To explain the irruption of evil, is this not to absolve it? (Paul Ricoeur)
Ricoeur claims that if we try to show the causes of, say, the rise of Nazism, then the responsibility of the actors would be diluted and even disappear, making no one guilty. The only way to avoid this risk is to not explain evil. This is the only way evil maintains its absolute character of horror and irruption.
Can the same be said of good? If we try to explain the rise of something good, that it had historical necessity, does this not also rob the actors of their contribution, making no one really good? Again, the best way to respect the good is not to explain it, thereby giving the good its true goodness.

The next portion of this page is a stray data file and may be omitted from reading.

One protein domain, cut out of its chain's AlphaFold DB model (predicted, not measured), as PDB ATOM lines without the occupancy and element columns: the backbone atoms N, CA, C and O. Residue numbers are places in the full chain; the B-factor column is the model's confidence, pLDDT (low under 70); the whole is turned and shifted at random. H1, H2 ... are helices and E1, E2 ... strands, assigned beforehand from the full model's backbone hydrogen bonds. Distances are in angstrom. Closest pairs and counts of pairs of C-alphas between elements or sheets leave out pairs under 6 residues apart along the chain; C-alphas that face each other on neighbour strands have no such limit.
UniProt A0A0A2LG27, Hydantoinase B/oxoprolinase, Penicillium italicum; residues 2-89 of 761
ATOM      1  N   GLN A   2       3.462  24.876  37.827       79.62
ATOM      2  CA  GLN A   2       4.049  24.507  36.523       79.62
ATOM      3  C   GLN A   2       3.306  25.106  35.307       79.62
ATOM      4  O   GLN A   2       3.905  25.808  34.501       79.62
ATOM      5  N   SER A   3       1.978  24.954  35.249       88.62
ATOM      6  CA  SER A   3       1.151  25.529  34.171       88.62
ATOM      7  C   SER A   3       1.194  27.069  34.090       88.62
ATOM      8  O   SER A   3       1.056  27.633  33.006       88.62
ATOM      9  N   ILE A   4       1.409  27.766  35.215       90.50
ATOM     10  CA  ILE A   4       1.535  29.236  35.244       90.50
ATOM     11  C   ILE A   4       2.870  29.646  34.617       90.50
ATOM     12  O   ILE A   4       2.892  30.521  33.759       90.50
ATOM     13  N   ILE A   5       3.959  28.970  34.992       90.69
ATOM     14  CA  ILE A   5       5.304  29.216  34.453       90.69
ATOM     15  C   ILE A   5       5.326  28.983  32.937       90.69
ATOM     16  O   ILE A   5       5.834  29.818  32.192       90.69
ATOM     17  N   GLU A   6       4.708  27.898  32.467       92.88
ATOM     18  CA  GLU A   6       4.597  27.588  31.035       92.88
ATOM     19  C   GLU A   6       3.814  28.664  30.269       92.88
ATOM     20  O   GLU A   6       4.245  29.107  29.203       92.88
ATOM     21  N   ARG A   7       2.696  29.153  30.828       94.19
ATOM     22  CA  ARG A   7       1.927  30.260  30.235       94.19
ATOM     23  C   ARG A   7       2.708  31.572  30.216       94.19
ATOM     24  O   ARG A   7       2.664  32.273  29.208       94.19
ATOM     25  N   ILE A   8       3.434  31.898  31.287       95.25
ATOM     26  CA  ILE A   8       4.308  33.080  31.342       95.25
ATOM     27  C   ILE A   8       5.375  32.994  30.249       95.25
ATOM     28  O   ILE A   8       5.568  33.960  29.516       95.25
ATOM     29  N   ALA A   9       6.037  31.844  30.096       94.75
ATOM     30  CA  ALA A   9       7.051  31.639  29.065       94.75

This reminds me of the Slovenian philosopher Slavoj Žižek’s claim that the universe is meaningless, and that our endless search for meaning is just our desperate attempt to comprehend and control that which is completely beyond us.
I suggest that the story of Job is the book of our time, and that Job himself is our archetype. In the midst of incredible suffering he never was provided with meaning. The disaster came and the disaster went without any cause or ultimate purpose, and the meaning was never disclosed to Job.
In the end, like Job, all we can do is live as best we can, humble ourselves before the unfathomable mystery of life, forgive our enemies, and love whatever families and friends we are given.
This is what makes life worth living. And this is meaning enough.
My books, my two books, “nakedpastor101” and “Without a Vision My People Prosper”, attempt to address issues like this through writing and art.